April 24, 2003
Yahnseh, Oklahoma Baptist University's student-produced yearbook, claimed 16 honors in the 2003 Gold Circle Awards program, sponsored by the Columbia Student Press Association.
The 20th annual Gold Circle Awards program recognizes individual achievement by student writers, editors, designers and photographers. The competition attracted 3,762 collegiate entries in 77 categories. There were 615 first-, second-, third-place or certificates of merit given in the college division.
A total of 168 yearbook awards were given in 28 categories. The awards were presented at the 2003 convention in New York City this spring.
The 2002 Yahnseh, titled "The Place," was edited by Ashley Corbett Campbell, from Broken Arrow. Students who gained national honors include Campbell, Jill Westberry, Melody Ruddell, Laura Bower, Joelle Miller, Denise Depuy, Chris Campbell, Erica Van Syoc, Kate Southall, and Brandi Grady.
In addition to the Gold Circle honors, Yahnseh was nominated as a finalist for the Pacemaker Award, the highest yearbook honor given by the Associated Press. That award will be announced in October. OBU was nominated with 10 other universities, including Kansas State, Indiana, California, Oklahoma, Vanderbilt and Michigan.
The OBU students picked up another 12 awards for their work from the Okalhoma Collegiate Press Association.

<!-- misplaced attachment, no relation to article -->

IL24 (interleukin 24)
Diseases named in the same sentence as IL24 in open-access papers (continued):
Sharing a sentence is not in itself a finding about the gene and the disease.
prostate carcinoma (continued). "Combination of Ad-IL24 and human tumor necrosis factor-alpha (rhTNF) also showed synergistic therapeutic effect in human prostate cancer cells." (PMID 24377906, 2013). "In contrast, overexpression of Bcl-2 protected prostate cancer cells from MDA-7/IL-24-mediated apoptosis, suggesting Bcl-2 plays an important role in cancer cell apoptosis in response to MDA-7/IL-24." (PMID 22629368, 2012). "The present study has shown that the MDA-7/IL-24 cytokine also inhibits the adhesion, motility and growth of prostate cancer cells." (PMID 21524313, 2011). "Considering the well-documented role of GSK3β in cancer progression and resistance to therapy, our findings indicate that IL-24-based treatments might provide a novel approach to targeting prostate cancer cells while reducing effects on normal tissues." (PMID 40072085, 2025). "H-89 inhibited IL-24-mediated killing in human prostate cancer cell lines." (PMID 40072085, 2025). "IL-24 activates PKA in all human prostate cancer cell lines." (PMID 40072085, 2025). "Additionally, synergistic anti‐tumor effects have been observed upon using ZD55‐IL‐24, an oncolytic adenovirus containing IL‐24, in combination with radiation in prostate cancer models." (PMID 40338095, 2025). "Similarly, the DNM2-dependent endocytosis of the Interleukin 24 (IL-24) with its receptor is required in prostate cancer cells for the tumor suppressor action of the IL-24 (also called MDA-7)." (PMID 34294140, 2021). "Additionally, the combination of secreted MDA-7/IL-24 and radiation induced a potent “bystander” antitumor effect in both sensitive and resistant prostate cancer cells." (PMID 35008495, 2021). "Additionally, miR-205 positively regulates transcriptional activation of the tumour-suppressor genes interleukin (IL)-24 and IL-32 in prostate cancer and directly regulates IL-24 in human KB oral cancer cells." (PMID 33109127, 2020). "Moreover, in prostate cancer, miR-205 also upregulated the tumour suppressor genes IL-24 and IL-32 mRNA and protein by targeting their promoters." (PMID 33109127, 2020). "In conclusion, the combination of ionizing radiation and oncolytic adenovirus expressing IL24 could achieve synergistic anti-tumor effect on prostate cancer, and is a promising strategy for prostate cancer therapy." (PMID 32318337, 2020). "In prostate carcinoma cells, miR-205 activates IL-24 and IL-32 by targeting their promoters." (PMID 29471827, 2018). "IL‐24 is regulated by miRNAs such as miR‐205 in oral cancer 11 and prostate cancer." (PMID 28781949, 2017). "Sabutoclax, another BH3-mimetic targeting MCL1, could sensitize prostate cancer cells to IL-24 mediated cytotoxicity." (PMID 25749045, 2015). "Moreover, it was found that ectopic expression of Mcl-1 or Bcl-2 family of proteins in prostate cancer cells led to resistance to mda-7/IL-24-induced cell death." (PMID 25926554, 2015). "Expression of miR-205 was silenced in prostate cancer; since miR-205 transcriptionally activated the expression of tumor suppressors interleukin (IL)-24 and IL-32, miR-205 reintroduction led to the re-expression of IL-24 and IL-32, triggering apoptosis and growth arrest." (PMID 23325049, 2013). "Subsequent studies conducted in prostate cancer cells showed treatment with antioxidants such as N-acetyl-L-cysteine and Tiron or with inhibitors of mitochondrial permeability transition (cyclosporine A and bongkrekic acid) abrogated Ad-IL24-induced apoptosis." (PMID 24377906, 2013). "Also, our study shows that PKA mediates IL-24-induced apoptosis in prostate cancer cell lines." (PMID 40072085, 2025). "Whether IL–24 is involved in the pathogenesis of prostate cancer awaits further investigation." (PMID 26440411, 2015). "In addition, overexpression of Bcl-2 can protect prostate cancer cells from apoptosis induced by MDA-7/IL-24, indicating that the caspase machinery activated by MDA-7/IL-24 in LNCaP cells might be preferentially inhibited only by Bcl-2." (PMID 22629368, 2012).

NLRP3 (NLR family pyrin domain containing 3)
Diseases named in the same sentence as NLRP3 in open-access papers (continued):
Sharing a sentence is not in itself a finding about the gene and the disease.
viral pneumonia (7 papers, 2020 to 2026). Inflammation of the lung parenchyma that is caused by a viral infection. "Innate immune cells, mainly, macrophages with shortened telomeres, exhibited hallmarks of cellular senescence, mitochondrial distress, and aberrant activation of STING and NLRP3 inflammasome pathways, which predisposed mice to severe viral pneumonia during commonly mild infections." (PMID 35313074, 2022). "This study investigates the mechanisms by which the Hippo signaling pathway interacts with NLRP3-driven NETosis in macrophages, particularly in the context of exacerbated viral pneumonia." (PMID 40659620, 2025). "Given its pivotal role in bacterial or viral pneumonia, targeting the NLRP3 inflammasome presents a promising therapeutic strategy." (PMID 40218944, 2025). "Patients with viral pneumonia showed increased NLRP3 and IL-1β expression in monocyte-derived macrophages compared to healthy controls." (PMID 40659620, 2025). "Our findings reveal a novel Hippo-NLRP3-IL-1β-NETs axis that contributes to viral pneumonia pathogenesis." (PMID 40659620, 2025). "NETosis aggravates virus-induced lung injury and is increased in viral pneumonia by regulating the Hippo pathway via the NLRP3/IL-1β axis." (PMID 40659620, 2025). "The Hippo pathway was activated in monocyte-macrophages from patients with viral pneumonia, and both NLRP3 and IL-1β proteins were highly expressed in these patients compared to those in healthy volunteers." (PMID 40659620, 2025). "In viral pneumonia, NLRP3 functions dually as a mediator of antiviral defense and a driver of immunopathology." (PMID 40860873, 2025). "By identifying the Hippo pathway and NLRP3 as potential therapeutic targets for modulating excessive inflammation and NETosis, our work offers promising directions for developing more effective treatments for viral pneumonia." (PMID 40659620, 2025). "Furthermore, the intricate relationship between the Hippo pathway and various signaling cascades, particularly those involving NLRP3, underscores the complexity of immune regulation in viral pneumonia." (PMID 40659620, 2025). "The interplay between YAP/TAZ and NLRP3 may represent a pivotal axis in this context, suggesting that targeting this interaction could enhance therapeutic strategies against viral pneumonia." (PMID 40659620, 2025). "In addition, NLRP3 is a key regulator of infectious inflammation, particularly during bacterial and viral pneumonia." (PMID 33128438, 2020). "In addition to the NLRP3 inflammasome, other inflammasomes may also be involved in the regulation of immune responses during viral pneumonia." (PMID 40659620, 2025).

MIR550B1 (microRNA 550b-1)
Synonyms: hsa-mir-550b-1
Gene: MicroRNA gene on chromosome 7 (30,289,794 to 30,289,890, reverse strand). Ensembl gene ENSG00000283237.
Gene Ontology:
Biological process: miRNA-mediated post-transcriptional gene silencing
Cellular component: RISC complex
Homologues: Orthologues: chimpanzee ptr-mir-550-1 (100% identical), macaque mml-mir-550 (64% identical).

"I am so proud of the 2002 Yahnseh staff for the outstanding yearbook they produced," said Anne Hammond, OBU associate professor of English and longtime Yahnseh advisor. "It is gratifying to see their hard work and talents recognized by the professionals who judge the competition.
The 2002 Yahnseh was the last for Hammond, as she stepped down from the advisor's position after 15 years of consistently leading OBU to national recognition for yearbook quality.
"With Mrs. Hammond's announcement that the 2002 Yahnseh would be her last, the staff aimed especially hard to produce a book that she would be proud of and that would honor the tradition of excellence she worked so hard to establish," said Campbell.
"Being involved in the production of the Yahnseh allows students from every discipline to gain hands-on experience in working with a diverse staff to produce a nationally recognized publication," she added. "I couldn't be prouder of the staff I worked with. They endured countless edits and re-edits and in the end produced a publication of excellence."